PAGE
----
Understand your rights & how you can use them
The Consumer Rights Act came into force on 1 October 2015 which meant from that date new consumer rights became law covering:
- what should happen when goods are faulty;
- what should happen when digital content is faulty;
- how services should match up to what has been agreed, and what should happen when they do not, or when they are not provided with reasonable care and skill;
- unfair terms in a contract;
- what happens when a business is acting in a way which isn’t competitive
Most of these changes were important updates to existing laws. But two new areas of law were also introduced.
- For the first time rights on digital content have been set out in legislation. The Act gives consumers a clear right to the repair or replacement of faulty digital content, such as online film and games, music downloads and e-books. The law here had been unclear and this change has brought us up to date with how digital products have evolved.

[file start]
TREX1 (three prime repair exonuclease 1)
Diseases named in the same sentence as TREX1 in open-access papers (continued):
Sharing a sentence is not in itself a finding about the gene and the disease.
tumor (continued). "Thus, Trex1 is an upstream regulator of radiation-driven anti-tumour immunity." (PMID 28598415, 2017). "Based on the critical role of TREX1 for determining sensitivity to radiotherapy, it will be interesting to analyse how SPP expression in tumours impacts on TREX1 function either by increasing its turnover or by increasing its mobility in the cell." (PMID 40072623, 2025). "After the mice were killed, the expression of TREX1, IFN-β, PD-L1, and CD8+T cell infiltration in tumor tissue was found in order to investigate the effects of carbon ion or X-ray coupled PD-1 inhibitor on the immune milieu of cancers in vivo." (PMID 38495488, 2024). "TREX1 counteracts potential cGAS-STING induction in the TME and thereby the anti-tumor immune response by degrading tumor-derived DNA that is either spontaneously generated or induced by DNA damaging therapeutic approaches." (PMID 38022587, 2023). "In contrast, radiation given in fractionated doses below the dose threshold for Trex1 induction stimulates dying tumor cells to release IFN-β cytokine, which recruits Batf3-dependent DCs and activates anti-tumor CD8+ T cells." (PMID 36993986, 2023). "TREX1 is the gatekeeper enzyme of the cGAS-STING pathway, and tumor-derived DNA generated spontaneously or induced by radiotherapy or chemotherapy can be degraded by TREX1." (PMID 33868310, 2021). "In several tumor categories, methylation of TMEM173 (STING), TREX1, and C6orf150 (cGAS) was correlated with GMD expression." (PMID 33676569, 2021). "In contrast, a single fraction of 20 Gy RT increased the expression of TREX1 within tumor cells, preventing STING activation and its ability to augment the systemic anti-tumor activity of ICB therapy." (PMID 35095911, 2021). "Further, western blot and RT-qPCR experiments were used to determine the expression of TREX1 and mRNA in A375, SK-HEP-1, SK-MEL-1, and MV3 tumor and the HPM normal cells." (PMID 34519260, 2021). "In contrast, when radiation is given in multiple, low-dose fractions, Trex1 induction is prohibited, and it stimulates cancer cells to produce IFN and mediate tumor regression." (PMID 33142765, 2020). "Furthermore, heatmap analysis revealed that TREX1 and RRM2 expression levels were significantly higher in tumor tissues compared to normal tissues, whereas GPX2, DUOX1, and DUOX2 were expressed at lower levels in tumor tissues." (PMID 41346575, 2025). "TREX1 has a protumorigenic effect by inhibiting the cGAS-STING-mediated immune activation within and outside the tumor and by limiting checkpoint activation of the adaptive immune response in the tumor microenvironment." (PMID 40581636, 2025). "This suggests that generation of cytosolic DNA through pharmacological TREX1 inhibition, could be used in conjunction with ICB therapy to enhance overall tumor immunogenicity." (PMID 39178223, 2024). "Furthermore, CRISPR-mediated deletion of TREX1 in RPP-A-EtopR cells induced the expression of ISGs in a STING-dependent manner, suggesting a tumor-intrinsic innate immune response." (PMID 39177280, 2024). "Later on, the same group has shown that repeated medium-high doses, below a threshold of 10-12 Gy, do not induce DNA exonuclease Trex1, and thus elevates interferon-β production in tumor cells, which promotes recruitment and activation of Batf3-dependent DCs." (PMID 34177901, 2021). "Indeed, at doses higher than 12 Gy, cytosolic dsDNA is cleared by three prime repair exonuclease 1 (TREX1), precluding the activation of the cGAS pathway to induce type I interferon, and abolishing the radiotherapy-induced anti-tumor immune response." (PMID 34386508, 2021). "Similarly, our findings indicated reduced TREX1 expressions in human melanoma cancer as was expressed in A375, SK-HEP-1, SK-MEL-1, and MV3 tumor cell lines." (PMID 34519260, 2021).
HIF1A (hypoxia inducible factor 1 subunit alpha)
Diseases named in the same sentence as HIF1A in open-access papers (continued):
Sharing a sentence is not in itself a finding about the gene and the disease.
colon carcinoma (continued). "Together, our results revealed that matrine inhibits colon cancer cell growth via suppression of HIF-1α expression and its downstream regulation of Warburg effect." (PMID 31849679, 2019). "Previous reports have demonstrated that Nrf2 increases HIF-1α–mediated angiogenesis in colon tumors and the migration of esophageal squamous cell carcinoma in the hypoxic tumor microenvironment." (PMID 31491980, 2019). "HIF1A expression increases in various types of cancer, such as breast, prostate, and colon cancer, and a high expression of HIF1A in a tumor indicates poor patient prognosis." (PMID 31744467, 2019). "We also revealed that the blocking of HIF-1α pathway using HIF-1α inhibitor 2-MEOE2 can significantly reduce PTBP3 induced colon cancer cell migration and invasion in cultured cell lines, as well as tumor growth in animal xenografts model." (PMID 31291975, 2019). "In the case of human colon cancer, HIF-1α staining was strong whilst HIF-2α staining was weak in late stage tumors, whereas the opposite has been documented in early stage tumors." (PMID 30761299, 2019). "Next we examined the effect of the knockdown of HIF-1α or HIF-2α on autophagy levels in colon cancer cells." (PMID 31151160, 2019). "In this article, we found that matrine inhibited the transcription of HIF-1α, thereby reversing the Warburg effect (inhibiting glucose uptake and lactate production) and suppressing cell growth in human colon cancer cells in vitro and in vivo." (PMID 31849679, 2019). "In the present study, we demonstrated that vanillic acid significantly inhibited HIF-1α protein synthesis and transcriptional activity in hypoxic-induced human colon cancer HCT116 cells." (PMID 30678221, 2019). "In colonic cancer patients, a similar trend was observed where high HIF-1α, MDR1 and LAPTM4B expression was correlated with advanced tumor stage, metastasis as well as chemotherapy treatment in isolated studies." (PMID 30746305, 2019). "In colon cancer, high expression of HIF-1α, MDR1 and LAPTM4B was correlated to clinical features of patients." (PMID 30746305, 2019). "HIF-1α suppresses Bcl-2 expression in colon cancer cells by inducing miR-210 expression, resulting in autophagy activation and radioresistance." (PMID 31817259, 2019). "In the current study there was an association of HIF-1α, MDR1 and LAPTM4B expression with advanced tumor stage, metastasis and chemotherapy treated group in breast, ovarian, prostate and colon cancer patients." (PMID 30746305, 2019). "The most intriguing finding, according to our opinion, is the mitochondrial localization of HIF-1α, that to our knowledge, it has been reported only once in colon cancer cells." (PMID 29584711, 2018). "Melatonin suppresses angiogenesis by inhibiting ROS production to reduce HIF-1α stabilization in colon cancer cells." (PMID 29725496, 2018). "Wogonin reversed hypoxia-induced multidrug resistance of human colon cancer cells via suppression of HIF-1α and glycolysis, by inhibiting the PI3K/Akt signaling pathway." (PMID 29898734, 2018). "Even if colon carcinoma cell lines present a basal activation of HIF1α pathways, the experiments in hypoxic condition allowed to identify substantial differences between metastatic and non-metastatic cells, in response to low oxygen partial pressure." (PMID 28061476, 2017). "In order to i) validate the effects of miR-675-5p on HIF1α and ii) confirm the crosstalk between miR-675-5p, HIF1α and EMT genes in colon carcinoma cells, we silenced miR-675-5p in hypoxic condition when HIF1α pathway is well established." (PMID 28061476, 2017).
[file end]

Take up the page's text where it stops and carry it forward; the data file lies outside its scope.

- There are now also new, clear rules for what should happen if a service is not provided with reasonable care and skill or as agreed. For example, the business that provided the service must bring it into line with what was agreed with the customer or, if this is not practical, must give some money back.